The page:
[Humanist] 30.159 theory

Humanist Discussion Group willard.mccarty at mccarty.org.uk
Mon Jul 11 08:44:25 CEST 2016


                 Humanist Discussion Group, Vol. 30, No. 159.
            Department of Digital Humanities, King's College London
                       www.digitalhumanities.org/humanist
                Submit to: humanist at lists.digitalhumanities.org



        Date: Sun, 10 Jul 2016 10:06:59 -0500
        From: James Rovira <jamesrovira at gmail.com>
        Subject: Re:  30.152 theory; humans as material objects
        In-Reply-To: <20160710074008.8D9C37959 at digitalhumanities.org>


I've been in the middle of a move and starting a new job, so I haven't been
able to stay as engaged in the "What is theory?" thread as I've wanted to,
but I am grateful for all participants and have learned from everyone.

Since Willard and Henry Schaffer have kept the thread alive with today's
digest, I thought I would respond. I apologize if I am unable to recall the
names of participants who posted some days ago.

I think we need to begin by making clearer distinctions, first of all
between claims that we can make about human beings in general, and then the
subset of those claims that are relevant to DH projects and humanities
study.

So I had behaviorism in the back of my mind in my second response to this
thread as a possible counterargument to my claims, and I said a few things
in that post that anticipated that response without actually naming
behaviorism. I will try to spell that out here. While behaviorism is the
closest thing that we have to an empirical science of human behavior, it is
also almost completely irrelevant to the analysis of creative products,
especially when compared to the amount of humanities scholarship employing
psychoanalysis of some kind or its descendants. For that reason, I would
say that behaviorism is functionally irrelevant to this discussion until it
has a higher profile in humanities scholarship.

I am not of course saying that there is no humanities scholarship employing
behaviorism, just that I haven't read any in the areas in which I have
read, and that it certainly constitutes a small minority of humanities
scholarship.

The next thing that we need to distinguish is between "science" in general
and "empirical science" rigidly defined. We might justifiably call any
approach that tests hypotheses scientific, but that doesn't mean that all
approaches that do so are empirical, even if it employs evidence-based
reasoning. This distinction has obtained since the early days of
psychoanalytic theory, when Freud was exasperated by complaints that his
new science of the mind was more like a mythology than an empirical
science, which Wittgenstein asserted in (I think) 1927, even while he was
praising psychoanalysis generously as a myth. I.A. Richards attempted to
define aesthetic effects in terms of brain chemistry around the same time,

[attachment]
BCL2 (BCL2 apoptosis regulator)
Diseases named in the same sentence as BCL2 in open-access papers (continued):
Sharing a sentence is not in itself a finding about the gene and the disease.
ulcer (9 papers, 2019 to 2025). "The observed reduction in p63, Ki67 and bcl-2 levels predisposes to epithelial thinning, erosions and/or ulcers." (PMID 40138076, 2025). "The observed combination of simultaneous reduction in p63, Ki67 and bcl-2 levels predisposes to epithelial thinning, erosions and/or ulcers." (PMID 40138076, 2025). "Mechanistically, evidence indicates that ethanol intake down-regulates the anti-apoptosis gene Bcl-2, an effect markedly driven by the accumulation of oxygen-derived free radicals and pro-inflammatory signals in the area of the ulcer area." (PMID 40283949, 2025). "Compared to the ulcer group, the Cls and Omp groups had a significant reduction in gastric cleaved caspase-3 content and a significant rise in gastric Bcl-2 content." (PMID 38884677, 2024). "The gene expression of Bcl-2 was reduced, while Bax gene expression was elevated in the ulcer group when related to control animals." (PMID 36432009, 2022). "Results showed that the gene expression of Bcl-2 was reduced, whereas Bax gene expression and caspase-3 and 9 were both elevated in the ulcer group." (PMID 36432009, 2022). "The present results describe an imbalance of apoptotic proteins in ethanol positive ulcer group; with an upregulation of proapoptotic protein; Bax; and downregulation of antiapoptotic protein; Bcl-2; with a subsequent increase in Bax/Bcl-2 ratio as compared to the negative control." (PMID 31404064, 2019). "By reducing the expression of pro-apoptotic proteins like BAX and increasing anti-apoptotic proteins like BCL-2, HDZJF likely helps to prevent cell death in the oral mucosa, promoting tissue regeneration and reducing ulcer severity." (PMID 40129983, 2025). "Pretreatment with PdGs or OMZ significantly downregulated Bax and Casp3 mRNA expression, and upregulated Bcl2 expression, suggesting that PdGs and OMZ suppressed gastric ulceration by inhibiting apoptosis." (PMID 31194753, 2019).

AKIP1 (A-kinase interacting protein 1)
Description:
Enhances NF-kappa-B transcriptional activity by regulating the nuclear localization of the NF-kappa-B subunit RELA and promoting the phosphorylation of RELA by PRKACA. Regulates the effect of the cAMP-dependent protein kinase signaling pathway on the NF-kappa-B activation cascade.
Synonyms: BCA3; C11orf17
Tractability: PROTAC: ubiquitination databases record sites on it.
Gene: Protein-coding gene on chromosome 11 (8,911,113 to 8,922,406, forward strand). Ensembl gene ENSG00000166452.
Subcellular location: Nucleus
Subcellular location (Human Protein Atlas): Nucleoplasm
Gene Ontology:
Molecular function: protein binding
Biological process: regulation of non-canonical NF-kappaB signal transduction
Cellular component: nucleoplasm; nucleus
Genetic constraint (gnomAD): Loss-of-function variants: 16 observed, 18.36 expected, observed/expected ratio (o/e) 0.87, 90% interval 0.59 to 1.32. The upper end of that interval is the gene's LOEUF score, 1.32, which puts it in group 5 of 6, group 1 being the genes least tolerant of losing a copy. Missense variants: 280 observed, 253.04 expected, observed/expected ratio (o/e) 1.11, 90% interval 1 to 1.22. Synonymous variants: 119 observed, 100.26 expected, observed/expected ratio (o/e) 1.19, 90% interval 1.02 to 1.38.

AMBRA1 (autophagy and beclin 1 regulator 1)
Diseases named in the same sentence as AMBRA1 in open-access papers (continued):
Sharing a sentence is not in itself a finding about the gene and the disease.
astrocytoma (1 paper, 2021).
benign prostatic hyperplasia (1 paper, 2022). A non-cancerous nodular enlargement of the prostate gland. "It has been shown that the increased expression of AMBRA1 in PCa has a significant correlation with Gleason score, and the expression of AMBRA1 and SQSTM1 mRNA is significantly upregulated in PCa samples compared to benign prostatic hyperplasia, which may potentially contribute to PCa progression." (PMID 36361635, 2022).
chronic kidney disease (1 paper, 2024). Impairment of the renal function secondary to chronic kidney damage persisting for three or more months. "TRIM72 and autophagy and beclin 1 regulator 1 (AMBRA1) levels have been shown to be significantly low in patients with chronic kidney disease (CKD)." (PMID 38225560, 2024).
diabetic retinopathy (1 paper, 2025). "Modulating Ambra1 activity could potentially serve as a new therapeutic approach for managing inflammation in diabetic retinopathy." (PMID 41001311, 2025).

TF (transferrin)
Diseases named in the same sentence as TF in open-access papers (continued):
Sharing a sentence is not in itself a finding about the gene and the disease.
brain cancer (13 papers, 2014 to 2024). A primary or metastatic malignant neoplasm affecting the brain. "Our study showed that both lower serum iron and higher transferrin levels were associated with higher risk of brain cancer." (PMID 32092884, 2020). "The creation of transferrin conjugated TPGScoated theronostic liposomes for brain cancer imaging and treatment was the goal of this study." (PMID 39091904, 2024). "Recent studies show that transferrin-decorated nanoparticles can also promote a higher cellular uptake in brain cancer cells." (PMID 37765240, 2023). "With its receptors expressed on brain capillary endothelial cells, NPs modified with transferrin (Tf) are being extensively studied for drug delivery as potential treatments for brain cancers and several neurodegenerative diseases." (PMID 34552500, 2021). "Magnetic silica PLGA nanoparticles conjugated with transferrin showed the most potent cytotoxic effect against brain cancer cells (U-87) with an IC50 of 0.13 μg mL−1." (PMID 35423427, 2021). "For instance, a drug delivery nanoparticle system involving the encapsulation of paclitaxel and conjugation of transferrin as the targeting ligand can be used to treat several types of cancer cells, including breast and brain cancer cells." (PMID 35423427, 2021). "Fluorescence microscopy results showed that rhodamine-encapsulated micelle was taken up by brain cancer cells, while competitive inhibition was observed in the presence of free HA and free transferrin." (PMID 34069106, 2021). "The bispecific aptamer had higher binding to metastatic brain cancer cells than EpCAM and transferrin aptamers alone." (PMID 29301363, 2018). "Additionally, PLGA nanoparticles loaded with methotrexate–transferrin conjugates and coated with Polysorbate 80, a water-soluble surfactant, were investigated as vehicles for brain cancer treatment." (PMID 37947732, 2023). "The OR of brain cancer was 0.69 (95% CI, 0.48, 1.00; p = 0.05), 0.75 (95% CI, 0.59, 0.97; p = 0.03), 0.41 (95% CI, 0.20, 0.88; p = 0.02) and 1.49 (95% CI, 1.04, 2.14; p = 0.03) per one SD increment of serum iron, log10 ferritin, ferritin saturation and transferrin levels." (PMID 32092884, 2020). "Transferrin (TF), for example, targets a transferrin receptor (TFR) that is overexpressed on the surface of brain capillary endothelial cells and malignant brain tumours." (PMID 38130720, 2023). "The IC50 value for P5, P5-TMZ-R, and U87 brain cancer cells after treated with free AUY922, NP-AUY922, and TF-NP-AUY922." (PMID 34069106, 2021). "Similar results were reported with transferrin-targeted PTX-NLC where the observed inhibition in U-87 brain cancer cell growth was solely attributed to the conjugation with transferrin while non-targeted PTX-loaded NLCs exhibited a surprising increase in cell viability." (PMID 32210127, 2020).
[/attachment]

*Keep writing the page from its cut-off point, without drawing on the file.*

but this hasn't been a terribly fruitful or prolific approach to humanities
products either, in that at best it tells us a lot about brain chemistry
and almost nothing at all about the humanities artifact.

The study of human beings as material objects has a bigger profile within
humanities scholarship, but it's always in relationship to a creative
product: "the body" in so and so's fiction, for example. A description of
the average bone density of a 25 year old male's femur is a good topic for
an empirical study of the human body, but I don't know that there's much
humanities scholarship focused on these kinds of questions either. Those
discussions belong in medical journals, and they might be relevant to
programming the physics of video games and other simulations, but they
aren't typically part of the analysis of a human creative object.

The study of creative works as material objects has a bigger profile still,
and I think that this has a significant profile on its own in DH.

I think that we also need to note distinctions among uses of the word
"science" even in empirical fields. Within the "hard" sciences, there are
theoretical and there are applied sciences, and to these scientists, the
"human sciences" aren't scientific at all. There are fields like
anthropology -- and many thanks to this listmember for his insights -- that
have to work in multiple scientific modes, which makes him very aware when
he is engaged in theoretical, empirical, or interpretive work. I think this
is another fruitful model for DH to follow, which would have to be further
complicated by its engagement with the digital itself: again, do we read
results differently when they are produced by different programming
languages?

But once we get into areas like anthropology, we find ourselves getting
very close to what has typically been called "literary theory," which has
combined insights from anthropology, sociology, psychology, and philosophy
among other fields. Alongside historical approaches to humanities products
-- which seem to lend themselves best of all to DH projects so far -- the
reading strategies falling under the umbrella of "literary theory" have
been among the most prolific approaches to the interpretation of humanities
products so far. It will have to be included under the DH umbrella too, and
it has been, but I don't think this potential has been very close to
realized yet.

Jim R





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